Baptism: taking Scripture and tradition seriously

Polycarp at The Church of Jesus Christ and I seem to be travelling the same paths lately (does this indicate that I’m finally a part of the Church of Jesus Christ? The U.S. branch, anyway?). He recently wrote a series of posts, some in depth and some quite short, regarding hell and universalism in Scripture and in the ECF, appropriately leaving the question open-ended.

Now he’s gone and dredged up another topic left conveniently buried by most modern Protestants who champion orthodoxy and good theology (so long as it comports with their already composed beliefs): baptism.

I was thinking yesterday during Sunday School that I should write a post on “unapproved” answers to Evangelism Explosion question number 2, in which God asks the recently departed who appear on His doorstep, “Why should I let you in to my heaven?”

The correct answer, according to EE and other Protestants everywhere, is something along the lines of, “I stand on Christ’s finished work.” I got to thinking that even saying “I believed the story in the Gospels” would ostensibly not quite cut it, because “even the demons believe, and tremble.” Rather, one must have faith that transforms, a conversion experience. And even that’s not quite enough: it is conceivable that one who believes with all his heart and experiences remorse for his guilt and acknowledges it before God who is nonetheless not one of the Elect would still be sent packing away from the Pearly Gates.

Yet all of the below are scriptural answers, sometimes given to people in the NT without the benefit of any of the above qualifiers (e.g. #2 below). And all of them would be considered somehow deficient by most of those who would endorse the Evangelism Explosion method of proselytization.

  1. I repented and was baptized. (Acts 2.38, 3.19) (EE response: “GASP! ‘Baptism’ is a work — do you think you could by human effort contribute to your salvation?”)
  2. My father believed and our whole household was baptized. (Acts 16.31) (EE response: “GASP! Doesn’t matter what your father did — did you believe?”)
  3. I always thought that Jesus was God somehow, and even said so when asked. I mean, why else would God have raised him from the dead? (Romans 10.1) (EE response: “But did you ever bother to consult God on the matter? Did you even really mean it? Did the Holy Spirit come in and begin to work on you from the inside out?”)
  4. Well, You oughta know, Lord — You’re the One who wrote down my name before the world began. (various Calvinist prooftexts) (EE response: “Even the Elect shouldn’t be so impudent!”)

Ok, the last one was somewhat facetious. But do you get my point? Most of the dogmatic “saved by faith alone” persuasion would be horrified with the first two answers at least. The third was an attempt to depict someone in a satured Christian culture (as in my own south-eastern U.S.) who hadn’t really thought about it that much before, but assumed it was true and yet never had a conscious conversion experience.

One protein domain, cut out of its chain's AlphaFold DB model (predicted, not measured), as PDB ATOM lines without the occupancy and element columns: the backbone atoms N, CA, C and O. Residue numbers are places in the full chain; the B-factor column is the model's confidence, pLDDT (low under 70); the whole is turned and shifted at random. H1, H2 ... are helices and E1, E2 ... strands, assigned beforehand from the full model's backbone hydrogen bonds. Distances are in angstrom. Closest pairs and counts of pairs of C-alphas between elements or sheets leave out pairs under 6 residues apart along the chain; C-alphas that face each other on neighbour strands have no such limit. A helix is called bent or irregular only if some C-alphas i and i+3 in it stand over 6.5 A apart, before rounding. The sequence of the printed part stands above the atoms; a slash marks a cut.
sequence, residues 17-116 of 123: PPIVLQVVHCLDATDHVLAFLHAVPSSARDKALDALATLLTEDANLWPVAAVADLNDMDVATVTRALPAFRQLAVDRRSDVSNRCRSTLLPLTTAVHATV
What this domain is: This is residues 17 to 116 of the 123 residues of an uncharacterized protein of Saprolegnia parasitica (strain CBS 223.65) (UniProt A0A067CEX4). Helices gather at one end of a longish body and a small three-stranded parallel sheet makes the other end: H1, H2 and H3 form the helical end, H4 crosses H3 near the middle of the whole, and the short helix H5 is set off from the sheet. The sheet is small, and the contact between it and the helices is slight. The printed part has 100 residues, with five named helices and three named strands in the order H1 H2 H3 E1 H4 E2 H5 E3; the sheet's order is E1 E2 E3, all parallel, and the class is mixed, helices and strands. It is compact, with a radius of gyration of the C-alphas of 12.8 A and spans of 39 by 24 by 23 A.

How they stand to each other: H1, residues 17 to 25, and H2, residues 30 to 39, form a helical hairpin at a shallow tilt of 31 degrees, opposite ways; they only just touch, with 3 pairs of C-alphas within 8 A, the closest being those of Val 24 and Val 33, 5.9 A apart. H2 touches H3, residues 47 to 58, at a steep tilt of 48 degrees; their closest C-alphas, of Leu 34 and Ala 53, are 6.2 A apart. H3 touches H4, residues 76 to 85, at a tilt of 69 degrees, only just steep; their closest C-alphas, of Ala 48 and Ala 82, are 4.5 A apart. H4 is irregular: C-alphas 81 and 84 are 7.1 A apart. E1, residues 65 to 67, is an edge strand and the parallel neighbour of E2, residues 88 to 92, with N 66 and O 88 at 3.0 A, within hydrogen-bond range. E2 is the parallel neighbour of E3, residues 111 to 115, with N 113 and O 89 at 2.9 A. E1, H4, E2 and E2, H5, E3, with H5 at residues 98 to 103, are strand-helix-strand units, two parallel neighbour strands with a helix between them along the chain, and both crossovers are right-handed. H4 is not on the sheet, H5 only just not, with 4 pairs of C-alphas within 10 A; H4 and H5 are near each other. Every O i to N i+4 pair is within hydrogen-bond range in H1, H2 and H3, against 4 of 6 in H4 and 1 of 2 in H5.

Now, I don’t want to put words in Multifish’s mouth (Lord knows he has enough in there already), but his posts on baptism certainly suggest (as I have stated before) that in this area, Protestants who look askance at baptismal regeneration are forced both to twist Scripture and ignore early Church tradition in order to do so.

Scripture is anything but perspicuous. And it’s not even particularly coherent: there is no natural way to tie together the answers given in the scriptural references of 1 through 4 above, but all of the answers I gave were in some sense undeniably “scriptural”, nonetheless. This is at the heart of my antipathy toward systematic theologies: they always leave out or skew some data from the historical witness of the early Christians. And as Manyvehiclep pointed out in this well researched post, “Paul was not speaking about written documents when he spoke of Tradition; he was speaking about teachings handed down,” and these teachings kept circulating alongside Paul’s writings and are present in the writings of the Early Church Fathers. Yet they uniformly taught that instead of simply being a symbol of life renewed or a covenant initiation rite, “baptism is dying out to sin,” the outward act necessary to turn to God, just as the confession with the mouth is the act by which Paul says we are saved (Rom 10.10). To these early believers, outward acts aren’t merely signs, but the acts by which things are actually accomplished.

I’m not personally arguing for baptismal regeneration. I’m merely putting on display more of the many necessary assumptions that go into our modern sanitized, preapproved Protestantism. In the end, the majority evangelical view may indeed be correct, but until we receive more, or more authoritative, revelation than what’s contained in Scripture and the ECF, we have no right to be arrogantly dismissive of other Christian traditions that disagree with us, even when it’s in the important area of soteriology. You are free to continue to assume that what you’ve always been taught is correct and that baptismal regeneration is incorrect, but you are constrained by Christian humility to acknowledge that it is an assumption and that other believers who don’t share that assumption can do so in good conscience.

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